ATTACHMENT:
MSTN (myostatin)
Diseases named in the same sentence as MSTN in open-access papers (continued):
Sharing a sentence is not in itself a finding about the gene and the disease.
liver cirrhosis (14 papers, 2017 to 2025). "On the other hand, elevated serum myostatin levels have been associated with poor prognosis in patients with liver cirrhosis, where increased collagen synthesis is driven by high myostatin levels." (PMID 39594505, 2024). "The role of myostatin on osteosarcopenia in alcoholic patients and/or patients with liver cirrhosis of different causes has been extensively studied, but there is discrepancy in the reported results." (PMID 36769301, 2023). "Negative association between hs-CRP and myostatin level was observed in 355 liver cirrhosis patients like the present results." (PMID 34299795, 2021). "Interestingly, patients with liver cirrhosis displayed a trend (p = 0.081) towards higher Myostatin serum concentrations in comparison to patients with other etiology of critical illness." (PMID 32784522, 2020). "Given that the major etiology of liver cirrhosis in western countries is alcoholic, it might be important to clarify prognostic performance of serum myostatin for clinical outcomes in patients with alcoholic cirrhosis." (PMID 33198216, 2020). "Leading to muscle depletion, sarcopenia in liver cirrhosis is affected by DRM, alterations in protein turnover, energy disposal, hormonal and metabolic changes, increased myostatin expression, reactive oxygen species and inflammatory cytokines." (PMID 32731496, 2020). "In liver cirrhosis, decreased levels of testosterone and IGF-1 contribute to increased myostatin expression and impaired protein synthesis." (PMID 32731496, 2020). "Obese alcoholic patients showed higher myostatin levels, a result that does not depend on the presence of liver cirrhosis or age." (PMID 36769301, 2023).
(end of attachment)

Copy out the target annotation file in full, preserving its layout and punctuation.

MSTN (myostatin)
Diseases named in the same sentence as MSTN in open-access papers (continued):
Sharing a sentence is not in itself a finding about the gene and the disease.
liver cirrhosis (14 papers, 2017 to 2025). "On the other hand, elevated serum myostatin levels have been associated with poor prognosis in patients with liver cirrhosis, where increased collagen synthesis is driven by high myostatin levels." (PMID 39594505, 2024). "The role of myostatin on osteosarcopenia in alcoholic patients and/or patients with liver cirrhosis of different causes has been extensively studied, but there is discrepancy in the reported results." (PMID 36769301, 2023). "Negative association between hs-CRP and myostatin level was observed in 355 liver cirrhosis patients like the present results." (PMID 34299795, 2021). "Interestingly, patients with liver cirrhosis displayed a trend (p = 0.081) towards higher Myostatin serum concentrations in comparison to patients with other etiology of critical illness." (PMID 32784522, 2020). "Given that the major etiology of liver cirrhosis in western countries is alcoholic, it might be important to clarify prognostic performance of serum myostatin for clinical outcomes in patients with alcoholic cirrhosis." (PMID 33198216, 2020). "Leading to muscle depletion, sarcopenia in liver cirrhosis is affected by DRM, alterations in protein turnover, energy disposal, hormonal and metabolic changes, increased myostatin expression, reactive oxygen species and inflammatory cytokines." (PMID 32731496, 2020). "In liver cirrhosis, decreased levels of testosterone and IGF-1 contribute to increased myostatin expression and impaired protein synthesis." (PMID 32731496, 2020). "Obese alcoholic patients showed higher myostatin levels, a result that does not depend on the presence of liver cirrhosis or age." (PMID 36769301, 2023).